Wise you are if you listen to the oldest Jedi Master in existence. Despite his diminutive stature and chronic grammar issues, this space sensei’s 900 years of practicing extreme self-control have to count for something, because he just knows things. He knows the ways of the Force. He knows how to levitate things that weren’t meant to be levitated. He knows the insidious evil of the Dark Side and how even the most experienced Jedi can unexpectedly fall into its claws.
Yoda’s invaluable advice reaches light-years beyond that galaxy far, far away. You don’t have to own a light saber or do eternal handstands in the middle of a jungle to understand the metaphors hidden within his seemingly far-out philosophies about the Force. Your training need only be mental. Earthlings can always use the Master’s intergalactic teachings about bravery, confidence, human nature, finding inner strength you probably never knew you had, and (of course) how not to become Darth Vader. If a Jedi you wish to be, then live by these 11 Yoda-isms you should.
“Impossible to see, the future is.”
Yoda solemnly says this to a troubled Anakin because he believes the Dark Side clouds everything to the point that it warps how we see what lies ahead, but even in a world without Dooku, Darth Sidious, and Vader, our own doubts about our potential are enough to obscure our vision of the future. Not that Anakin listens, but maybe you will. Clone wars are no less effective than inner defeat. Dark thoughts and grim prospects can take you down just as easily as a massive army of clones, simply by the power of self-fulfilling prophecy, even if you don’t find yourself falling to the fatal beam of a red light saber.
"A Jedi's strength flows from the Force. But beware of the dark side.”
Luke may not be as easily corrupted as his father was, but his Jedi Master is cautious. Young Skywalker has to learn that he can’t allow his head to inflate to the size of the Death Star. It’s easy to get absorbed in your own power, especially if that power lets you clash light sabers and levitate things that would have not been thought humanly possible to levitate (if levitation itself was even possible). In his 900 years, Yoda must have seen too many wannabe Jedi get big-headed about waving around their glow sticks, but none more dangerous than a vengeful Anakin Skywalker—and we all know what happened to him.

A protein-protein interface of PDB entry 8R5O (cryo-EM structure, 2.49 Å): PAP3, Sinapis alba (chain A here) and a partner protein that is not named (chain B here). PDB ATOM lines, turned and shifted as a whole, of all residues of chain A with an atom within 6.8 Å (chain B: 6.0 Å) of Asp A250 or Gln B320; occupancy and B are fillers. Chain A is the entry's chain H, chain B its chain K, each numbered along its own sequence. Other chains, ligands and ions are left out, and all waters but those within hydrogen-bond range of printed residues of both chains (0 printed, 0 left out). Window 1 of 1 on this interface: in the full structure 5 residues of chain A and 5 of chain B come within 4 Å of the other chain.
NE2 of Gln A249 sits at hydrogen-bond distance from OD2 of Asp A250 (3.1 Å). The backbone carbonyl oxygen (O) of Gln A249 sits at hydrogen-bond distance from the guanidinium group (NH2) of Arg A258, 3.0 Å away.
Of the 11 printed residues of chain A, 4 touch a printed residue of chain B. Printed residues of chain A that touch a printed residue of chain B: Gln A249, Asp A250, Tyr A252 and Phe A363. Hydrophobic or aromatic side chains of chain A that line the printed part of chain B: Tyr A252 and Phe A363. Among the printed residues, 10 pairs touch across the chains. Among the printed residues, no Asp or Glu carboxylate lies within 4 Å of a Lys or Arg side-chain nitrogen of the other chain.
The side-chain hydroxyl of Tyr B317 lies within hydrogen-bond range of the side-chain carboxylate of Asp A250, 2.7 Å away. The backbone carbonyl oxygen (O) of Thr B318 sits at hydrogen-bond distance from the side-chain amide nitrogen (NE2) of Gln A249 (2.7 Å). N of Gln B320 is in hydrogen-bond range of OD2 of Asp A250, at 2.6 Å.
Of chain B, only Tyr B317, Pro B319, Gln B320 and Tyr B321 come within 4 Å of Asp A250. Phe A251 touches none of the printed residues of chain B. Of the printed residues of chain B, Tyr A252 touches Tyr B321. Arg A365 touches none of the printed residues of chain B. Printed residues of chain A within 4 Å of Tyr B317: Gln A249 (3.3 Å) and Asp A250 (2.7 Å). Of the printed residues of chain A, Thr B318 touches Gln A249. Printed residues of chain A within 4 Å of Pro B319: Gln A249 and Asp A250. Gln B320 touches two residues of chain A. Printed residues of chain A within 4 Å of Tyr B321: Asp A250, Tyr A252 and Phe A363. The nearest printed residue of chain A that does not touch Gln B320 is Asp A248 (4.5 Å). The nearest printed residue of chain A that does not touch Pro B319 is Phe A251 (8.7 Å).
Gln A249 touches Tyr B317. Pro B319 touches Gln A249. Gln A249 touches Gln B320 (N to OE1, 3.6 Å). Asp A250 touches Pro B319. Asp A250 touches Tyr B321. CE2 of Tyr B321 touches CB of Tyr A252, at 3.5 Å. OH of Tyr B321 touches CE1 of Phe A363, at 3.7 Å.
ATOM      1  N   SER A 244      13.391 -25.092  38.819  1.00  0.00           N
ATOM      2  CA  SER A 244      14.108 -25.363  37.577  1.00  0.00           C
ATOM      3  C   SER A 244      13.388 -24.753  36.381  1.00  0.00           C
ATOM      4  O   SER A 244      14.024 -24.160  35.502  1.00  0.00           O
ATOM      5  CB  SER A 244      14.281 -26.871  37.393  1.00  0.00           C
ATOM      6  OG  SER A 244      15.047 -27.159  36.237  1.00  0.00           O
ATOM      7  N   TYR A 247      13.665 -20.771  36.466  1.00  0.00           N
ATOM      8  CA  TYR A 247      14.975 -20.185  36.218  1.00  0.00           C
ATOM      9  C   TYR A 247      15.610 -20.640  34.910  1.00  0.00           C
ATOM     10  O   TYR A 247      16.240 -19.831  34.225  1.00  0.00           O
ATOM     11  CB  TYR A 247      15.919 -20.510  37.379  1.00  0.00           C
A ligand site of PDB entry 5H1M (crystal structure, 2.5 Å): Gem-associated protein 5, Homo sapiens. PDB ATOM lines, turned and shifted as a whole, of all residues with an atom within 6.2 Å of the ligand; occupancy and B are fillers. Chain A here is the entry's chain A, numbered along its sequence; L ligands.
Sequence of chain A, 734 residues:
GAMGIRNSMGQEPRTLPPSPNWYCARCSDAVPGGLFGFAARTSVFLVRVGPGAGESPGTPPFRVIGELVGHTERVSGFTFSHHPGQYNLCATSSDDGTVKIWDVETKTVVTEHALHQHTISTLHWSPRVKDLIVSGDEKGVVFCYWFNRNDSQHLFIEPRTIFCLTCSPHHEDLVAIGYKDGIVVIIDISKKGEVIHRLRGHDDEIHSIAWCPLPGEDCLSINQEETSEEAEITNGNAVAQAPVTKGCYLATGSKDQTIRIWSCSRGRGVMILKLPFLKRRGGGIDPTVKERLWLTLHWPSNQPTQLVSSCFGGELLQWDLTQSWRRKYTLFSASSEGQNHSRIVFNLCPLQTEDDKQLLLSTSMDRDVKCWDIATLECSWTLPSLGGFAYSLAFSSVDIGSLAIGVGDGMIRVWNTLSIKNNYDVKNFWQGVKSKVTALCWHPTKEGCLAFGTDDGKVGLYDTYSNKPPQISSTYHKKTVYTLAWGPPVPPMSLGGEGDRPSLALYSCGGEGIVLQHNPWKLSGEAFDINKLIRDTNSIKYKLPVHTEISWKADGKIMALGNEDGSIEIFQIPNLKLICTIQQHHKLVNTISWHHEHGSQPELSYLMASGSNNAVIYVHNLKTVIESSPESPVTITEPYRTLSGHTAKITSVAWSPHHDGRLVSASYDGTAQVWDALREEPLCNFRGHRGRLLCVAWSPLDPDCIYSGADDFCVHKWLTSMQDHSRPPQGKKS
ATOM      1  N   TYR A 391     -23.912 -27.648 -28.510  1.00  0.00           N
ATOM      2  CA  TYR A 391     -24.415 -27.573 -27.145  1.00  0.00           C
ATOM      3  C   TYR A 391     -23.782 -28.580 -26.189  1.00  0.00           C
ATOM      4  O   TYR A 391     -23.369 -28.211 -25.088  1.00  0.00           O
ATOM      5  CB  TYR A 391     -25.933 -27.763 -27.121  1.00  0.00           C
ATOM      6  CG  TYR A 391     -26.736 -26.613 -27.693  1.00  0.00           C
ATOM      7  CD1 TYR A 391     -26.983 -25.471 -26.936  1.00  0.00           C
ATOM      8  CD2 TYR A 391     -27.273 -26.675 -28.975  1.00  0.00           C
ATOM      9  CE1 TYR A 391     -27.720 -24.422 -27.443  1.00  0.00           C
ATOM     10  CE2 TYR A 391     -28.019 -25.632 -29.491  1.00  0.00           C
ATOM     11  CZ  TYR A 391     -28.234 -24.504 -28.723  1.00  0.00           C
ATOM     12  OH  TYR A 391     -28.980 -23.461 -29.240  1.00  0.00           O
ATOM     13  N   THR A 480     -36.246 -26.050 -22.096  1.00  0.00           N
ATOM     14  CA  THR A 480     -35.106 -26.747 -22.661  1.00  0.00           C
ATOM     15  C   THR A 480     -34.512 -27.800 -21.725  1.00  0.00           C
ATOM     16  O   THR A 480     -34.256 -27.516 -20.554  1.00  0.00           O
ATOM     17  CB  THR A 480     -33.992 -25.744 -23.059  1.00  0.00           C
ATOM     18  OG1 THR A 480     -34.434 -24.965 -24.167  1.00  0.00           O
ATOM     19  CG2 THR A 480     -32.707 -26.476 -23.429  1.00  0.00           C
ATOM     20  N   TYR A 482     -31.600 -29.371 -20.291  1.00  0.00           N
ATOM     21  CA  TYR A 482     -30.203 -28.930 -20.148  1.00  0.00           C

“Size matters not.”
For all the double entendres this could awaken from the Dark Side, the diminutive Jedi Master, who stands at 2’ 2” with ears almost larger than his head, is predictably right again. Yoda’s size (or the lack thereof) doesn’t influence his supernatural ability to levitate a sunken X-wing using nothing but the Force. This is something that should inspire the entire universe, despite the fact that Luke alone remains doubtful. There is also an underlying irony of this squat, ancient alien performing extraordinary feats while a muscular young man watches in disbelief because he has no confidence for fuel. It isn’t stature, but inner strength that ultimately powers a Jedi.
“If into the security recordings you go, only pain will you find.”
Some holographic messages are better left unplayed, as Obi-Wan finds out the hard way, despite his Master’s warnings, when he witnesses an eerily glowing scene of Anakin killing Younglings. This becomes much more relevant when you factor out space-age security. The recordings Obi-Wan is so desperate to access are part of a past for which there was no rewind button, and replaying them on the recording machine cannot undo the carnage. They only ignite a silent rage at the rashness of Anakin, and despair for those who cannot be brought back from the dead. You will only cause yourself unnecessary grief if you obsess over things that cannot be reversed.
“Fear is the path to the Dark Side. Fear leads to anger. Anger leads to hate. Hate leads to suffering.”
This might be a real deep lecture for a kid who may or may not know the mysteries of long division yet, but Anakin is one underage Padawan who needs to hear it. Yoda is almost prophesying here, because the future Darth’s fear of losing Padme will turn him to the Dark Side, and the grief following her death will flare into a seething firestorm of anger that consumes him to the point of almost killing Obi-Wan out of bitterness. These ominous words are later repeated to Luke. While being overshadowed by what-ifs won’t turn you into a space tyrant (even if he is your father), it could suck you into the proverbial Dark Side.